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How To Buy A Porsche 911 - A Guide

By raccars Published

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It's probably the greatest sports coupe of all time and last year celebrated its 50th anniversary. Nearly every car enthusiast wants to get their hands on one of these icons of the automotive world but the world of used 911s is a minefield. With seven generations having produced nearly a million examples, plus endless variations and special editions, which is the best 911 for you?

The history

The original 911 was released in 1963 under the designation 901. It started life with a 2.0 litre engine, later upgraded to a 2.7 litre. A decade later saw the arrival of the G-Series with a 3.0 litre engine and impact bumpers. It was redesigned as the 964 for 1988, with an all new chassis and the option of four wheel drive. By 1993, the 993 was updated with an aluminium platform and became the last 911 to be air cooled. The water cooled 996 from 1997 was the most efficient model of 911 yet.

The 911 got even better with 2004's 997 model, with even entry level models getting 321bhp out of a flat six 3.6 litre unit. The 991 version came along in 2011, with another platform redesign and a seven speed manual gearbox, the first of its kind in the world.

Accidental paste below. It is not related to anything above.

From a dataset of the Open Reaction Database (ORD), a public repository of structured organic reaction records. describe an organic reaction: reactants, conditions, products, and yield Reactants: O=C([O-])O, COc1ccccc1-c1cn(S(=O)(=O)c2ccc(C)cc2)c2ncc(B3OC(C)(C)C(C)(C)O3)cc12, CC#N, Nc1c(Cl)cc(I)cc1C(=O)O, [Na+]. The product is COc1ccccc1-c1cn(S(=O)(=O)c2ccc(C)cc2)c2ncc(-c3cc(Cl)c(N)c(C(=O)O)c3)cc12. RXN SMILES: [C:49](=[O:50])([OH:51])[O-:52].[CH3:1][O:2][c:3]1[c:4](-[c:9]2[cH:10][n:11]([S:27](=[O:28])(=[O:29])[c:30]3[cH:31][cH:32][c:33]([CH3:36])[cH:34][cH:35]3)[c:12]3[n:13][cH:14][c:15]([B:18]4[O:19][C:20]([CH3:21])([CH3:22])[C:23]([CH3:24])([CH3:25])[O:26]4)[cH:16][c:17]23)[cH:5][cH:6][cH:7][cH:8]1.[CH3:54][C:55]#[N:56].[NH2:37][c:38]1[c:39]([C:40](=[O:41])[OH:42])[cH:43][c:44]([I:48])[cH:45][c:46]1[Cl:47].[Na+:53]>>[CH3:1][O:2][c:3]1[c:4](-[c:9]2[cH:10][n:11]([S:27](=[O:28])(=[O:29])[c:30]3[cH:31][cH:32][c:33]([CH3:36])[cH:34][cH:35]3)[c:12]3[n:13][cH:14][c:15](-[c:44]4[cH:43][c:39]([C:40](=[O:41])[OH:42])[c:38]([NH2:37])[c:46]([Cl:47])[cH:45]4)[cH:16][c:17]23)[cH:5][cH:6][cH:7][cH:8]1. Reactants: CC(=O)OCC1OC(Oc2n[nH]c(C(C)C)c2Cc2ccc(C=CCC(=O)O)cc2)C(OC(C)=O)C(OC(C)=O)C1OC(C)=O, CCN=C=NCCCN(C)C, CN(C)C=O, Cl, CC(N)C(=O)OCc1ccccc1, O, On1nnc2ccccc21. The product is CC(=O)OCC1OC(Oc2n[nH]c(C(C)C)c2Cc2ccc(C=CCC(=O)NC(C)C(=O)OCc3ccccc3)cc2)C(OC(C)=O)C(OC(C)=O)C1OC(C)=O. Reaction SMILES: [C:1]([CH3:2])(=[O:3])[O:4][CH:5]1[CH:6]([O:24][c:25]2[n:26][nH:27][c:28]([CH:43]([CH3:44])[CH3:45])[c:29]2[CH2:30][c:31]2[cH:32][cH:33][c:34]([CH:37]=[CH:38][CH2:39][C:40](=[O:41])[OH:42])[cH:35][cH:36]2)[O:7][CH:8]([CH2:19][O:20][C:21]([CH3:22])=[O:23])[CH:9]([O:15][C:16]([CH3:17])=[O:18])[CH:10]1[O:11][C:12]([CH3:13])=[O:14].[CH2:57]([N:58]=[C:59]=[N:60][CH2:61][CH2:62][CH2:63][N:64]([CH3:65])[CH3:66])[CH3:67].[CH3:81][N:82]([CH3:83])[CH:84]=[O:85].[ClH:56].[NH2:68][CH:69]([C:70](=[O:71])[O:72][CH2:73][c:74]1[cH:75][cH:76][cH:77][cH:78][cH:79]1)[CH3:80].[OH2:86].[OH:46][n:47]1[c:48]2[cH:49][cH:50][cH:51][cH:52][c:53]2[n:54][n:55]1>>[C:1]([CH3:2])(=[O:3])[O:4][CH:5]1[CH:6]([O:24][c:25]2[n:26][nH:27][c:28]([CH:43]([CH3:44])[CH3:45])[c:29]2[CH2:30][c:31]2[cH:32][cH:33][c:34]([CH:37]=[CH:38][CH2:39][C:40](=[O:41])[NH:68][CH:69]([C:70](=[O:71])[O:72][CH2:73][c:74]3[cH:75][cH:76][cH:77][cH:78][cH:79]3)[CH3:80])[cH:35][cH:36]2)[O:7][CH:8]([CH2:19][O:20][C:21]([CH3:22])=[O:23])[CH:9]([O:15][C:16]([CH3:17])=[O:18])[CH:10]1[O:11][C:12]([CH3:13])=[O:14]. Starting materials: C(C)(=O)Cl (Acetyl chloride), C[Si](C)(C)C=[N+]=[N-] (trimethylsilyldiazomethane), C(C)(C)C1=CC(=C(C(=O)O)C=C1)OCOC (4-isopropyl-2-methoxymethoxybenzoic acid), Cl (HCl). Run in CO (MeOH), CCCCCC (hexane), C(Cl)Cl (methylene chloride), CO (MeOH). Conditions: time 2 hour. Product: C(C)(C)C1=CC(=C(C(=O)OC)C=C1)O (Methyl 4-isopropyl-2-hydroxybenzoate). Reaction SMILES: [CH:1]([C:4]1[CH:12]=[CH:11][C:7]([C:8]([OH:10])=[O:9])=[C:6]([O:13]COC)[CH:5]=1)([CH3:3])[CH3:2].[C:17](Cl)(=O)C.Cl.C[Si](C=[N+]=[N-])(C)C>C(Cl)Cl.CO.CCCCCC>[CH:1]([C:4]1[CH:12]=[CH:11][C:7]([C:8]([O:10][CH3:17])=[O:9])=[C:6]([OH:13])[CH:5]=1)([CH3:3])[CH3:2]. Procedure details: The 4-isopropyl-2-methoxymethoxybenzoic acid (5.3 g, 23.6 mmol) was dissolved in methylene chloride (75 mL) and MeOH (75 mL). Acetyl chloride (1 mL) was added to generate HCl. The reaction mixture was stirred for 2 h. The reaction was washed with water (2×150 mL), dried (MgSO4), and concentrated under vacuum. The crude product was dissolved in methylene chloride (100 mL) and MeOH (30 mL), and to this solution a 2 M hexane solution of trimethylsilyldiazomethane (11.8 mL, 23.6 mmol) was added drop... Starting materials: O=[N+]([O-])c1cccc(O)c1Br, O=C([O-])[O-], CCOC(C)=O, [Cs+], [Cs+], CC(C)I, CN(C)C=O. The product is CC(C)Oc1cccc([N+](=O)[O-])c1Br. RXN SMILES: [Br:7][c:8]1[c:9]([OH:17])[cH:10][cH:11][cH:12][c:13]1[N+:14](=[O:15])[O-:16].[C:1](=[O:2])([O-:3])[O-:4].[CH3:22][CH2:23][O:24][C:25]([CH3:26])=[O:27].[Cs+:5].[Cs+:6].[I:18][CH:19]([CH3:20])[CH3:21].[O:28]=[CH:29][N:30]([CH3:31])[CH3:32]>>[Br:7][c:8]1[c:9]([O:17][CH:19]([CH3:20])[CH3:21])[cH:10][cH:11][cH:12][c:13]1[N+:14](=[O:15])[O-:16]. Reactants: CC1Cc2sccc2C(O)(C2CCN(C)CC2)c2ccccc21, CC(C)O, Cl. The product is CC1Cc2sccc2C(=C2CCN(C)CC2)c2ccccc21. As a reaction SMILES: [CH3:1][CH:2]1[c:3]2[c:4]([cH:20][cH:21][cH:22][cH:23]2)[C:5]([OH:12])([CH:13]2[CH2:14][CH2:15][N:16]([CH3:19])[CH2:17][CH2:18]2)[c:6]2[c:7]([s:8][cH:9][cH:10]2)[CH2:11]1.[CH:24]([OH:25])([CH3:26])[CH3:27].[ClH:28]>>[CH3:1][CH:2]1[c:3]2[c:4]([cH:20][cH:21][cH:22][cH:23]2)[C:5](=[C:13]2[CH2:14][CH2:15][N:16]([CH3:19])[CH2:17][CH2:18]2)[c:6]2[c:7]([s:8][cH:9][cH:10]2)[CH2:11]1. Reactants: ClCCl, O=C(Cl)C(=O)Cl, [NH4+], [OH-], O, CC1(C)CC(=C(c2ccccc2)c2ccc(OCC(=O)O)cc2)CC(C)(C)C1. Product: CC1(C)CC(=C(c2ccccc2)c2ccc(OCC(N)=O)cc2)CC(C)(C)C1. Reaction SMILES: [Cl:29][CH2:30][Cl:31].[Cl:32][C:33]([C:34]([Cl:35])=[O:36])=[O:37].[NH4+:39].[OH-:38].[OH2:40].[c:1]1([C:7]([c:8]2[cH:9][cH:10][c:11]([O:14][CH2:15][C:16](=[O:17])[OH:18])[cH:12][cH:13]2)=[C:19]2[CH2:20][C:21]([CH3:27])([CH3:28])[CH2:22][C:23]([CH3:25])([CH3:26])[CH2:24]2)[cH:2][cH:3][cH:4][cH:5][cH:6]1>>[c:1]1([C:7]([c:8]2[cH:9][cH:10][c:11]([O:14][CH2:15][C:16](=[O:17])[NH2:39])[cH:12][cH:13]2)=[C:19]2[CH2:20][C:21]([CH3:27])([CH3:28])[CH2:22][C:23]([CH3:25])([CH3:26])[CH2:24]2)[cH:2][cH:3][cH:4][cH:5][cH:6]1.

The options

Early 911s are collector's items and less usable on a daily basis than later models, so are best seen as an investment purchase. The 1960s short wheelbase versions are rare but in any case are less desirable than the 1968-1973 models, the best of which is considered to be the Carrera RS 2.7. As a result, prices are sky high, so a 2.4 litre model is a good choice between that and the slower 2.0 or 2.2 litre units.

1974-1983 impact bumper cars are good value for money but not always well cared for, so the 1984-1989 Carrera 3.2 is a useful classic that offers a very entertaining drive. The 1989-1993 964 was allegedly a very different car but prices are affordable, it's a nifty performer and well built. Cherished examples are also likely to gain in value over time.

The last air cooled model, the 993, is very collectable but by the time you get to water cooled models, it's largely about the budget. These are still new enough to suffer from depreciation but the sportier models, such as the Turbo or Gts 2 and 3, are the best bets for long term value.

On all older cars, beware of rust and check for regular maintenance - these cars need an oil change frequently.

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